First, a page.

Things to do in Dunedin, New Zealand

Things to do in Dunedin, New Zealand

Dunedin is the University City of New Zealand. Most travelers are surprised of the things you can do in Duneding and on the Otago Peninsula. This travel tip gives you some possibilities. Feel free to add other sights in an own travel tip.

- The Royal Albatross colony, at Taiaroa Head, is the only mainland albatross nesting site in the world. It is an hour's drive along the western coast of Otago Peninsula on a road that skirts the water for most of its length without any guardrail. In places, the city buses which frequent the road are wider than the lanes (the local traffic is used to this, and drives very carefully), so if you don't trust your driving reflexes, take a coach instead. Albatrosses may be seen during the summer months, as well as other wildlife at all times of the year. Guided tours of the colony and the old fortifications on and under the headland are conducted daily.

- Penguin Place. Home of the Yellow-eyed Penguin Conservation Reserve. Take a guided tour through the colony for some close-up viewing of the birds. Covered trenches and observation huts will hide you so the penguins will not be frightened and you can observe them going about their daily business unperturbed by your presence.

- Speights Brewery, The brewery has been a Dunedin landmark since its founding in 1876. The guided tour takes you through the Speight's brewery, sharing the heritage and culture of beer, from the Babylonians to today. The tour's finale is a 25 minute beer tasting. You must be 18 years old to join in on the tasting. Address: 200 Rattray St, 03 (Tours) or 03 (Office) Shop hours: M-Th 9:30AM-7PM, F-Su 9:30AM-5PM. Tours daily at 10AM, 12 noon, 2PM. Close Christmas day, Good Friday, Easter Saturday/Sunday, and shortened hours on ANZAC day. Children under fifteen require adult supervision.

- Fortune Theatre, 231 Stuart St, corner of Stuart St and Moray Pl. Housed in a converted stone church, the Fortune Theatre provides professional live performances to the citizens of Otago.

- Hoyts 6 Octagon Cinemas, 33 The Octagon, 03. Catch a feature film in the Octagon.

- The Octagon. The city centre - it is shaped like an Octagon instead of the standard square. This part of town is very active and lots of businesses strive to be near it.

- Otago University has some great old buildings to wander about and see, when Uni's in its a good place to sit, people watch and take it all in, some good food/cafes/bars are nearby too.

- Tunnel beach - The story goes that crazy old Cargill had a steep tunnel cut through the stone cliff, so his daughter could go to the beach. Some stories say she later drowned, but it's a lovely beach all the same, and the tunnel is very spooky. You need to walk over farmland to get there, so access is banned during lambing. See the visitor's centre in the Octagon for further information.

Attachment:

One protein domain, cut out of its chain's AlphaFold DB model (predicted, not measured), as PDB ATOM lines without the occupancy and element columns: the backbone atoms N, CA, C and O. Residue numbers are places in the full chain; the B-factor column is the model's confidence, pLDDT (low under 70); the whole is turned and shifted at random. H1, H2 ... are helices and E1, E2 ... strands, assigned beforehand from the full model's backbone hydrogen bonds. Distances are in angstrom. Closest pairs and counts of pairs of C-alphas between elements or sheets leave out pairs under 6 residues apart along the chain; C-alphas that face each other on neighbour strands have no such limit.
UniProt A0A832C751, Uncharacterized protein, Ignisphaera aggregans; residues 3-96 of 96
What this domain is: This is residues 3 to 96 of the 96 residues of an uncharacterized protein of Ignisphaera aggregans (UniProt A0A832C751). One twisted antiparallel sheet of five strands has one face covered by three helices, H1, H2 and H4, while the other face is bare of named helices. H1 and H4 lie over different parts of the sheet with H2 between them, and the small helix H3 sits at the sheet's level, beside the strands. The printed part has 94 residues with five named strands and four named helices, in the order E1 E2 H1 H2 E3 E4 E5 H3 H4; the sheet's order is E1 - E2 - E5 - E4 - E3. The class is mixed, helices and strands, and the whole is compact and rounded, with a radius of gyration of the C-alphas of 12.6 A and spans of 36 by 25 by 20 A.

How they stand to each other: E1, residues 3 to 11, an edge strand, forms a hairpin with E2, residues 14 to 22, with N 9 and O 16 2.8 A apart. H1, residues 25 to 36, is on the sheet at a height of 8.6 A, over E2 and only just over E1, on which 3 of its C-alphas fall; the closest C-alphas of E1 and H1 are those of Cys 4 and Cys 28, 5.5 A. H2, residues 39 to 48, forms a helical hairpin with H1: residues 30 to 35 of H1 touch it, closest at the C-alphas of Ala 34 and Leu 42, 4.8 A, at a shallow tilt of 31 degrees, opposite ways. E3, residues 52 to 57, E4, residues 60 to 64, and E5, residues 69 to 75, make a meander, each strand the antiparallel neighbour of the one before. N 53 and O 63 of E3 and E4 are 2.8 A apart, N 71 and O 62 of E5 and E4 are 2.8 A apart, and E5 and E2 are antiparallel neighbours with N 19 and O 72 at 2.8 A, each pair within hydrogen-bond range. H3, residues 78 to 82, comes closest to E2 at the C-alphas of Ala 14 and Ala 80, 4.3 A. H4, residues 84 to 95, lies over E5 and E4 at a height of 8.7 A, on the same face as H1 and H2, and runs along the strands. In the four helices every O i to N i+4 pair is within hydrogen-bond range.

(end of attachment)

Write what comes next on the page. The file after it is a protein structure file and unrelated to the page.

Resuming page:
- Otago Peninsula - much scenic coastline including rugged points and headlands, wildfowl-laden mud flats and beautiful Allans Beach (plus several smaller beaches) on the south/east coast, and picturesque hamlets on the north/west coast (including a pretty and peaceful cemetery on a little spit of land called Dunoon, many boat-houses and a miniscule beach). Seals, sea-lions and other interesting fauna turn up at all of the southern/eastern beaches. Ask nicely, and the locals may even tell you where the good spots are for gathering shellfish, catching Blue Cod, and viewing the wildlife without having to pay for the privelage.

- Otakou marae - a Maori church and meeting-house, which gave the Otago Peninsula its name. Find it on a side-road near Harington Point, at the outer (nother/east) end of the Peninsula.

- Larnach Castle. Billed as "the only castle" in New Zealand, it's very pretty but technically only a manor house and there is another (ruined, but being restored) building in the same predicament called Cargill's Castle in the southern suburbs of Dunedin. Lanarch Castle has a rich and interesting history.

- Orokonui EcoSanctuary, Blueskin Road, Dunedin (accessed from Blueskin Road on the scenic route between Port Chalmers and Waitati.), Tel: +64 3 482 1755. Booked Tours Only.. The Orokonui EcoSanctuary – creating a future for our past. Home to some of New Zealands most fascinating and rare wildlife and providing visitors with exceptional experiences while allowing native flora and fauna to live naturally in a safe haven. The Orokonui EcoSanctuary is open exclusively for guided tours giving you the chance to get a preview of this inspirational conservation project.

- Surfing - Dunedin also offers some great swells! Check out the beach of St Kilda and St. Clair.

- Sunset - To see a sunset like at the end of the video or on the picture, drive along the coast to the Blackhead Road. There is a mining area where you'll find a great lookout onto the beach.

- Otago Museum - There is free internet in learning section on the second floor

- Carisbrook - The House of Pain! Where great rugby and cricket games are won and lost.

- Robert Burns statue. The over 100 year old statue of poet Robbie Burns sits in The Octagon and was recently restored. The statue was cast by a notable sculptor of Edinburgh, Scotland. This same sculptor made four other, nearly identical, statues, one of which rests in Central Park, New York.

- The Organ Pipes small columnar rock format set in a hillside with splendid views. Pleasant hike up a steep bush track from a carpark about 5 km out of town along North Road.

Dunedin video in DivX Quality:

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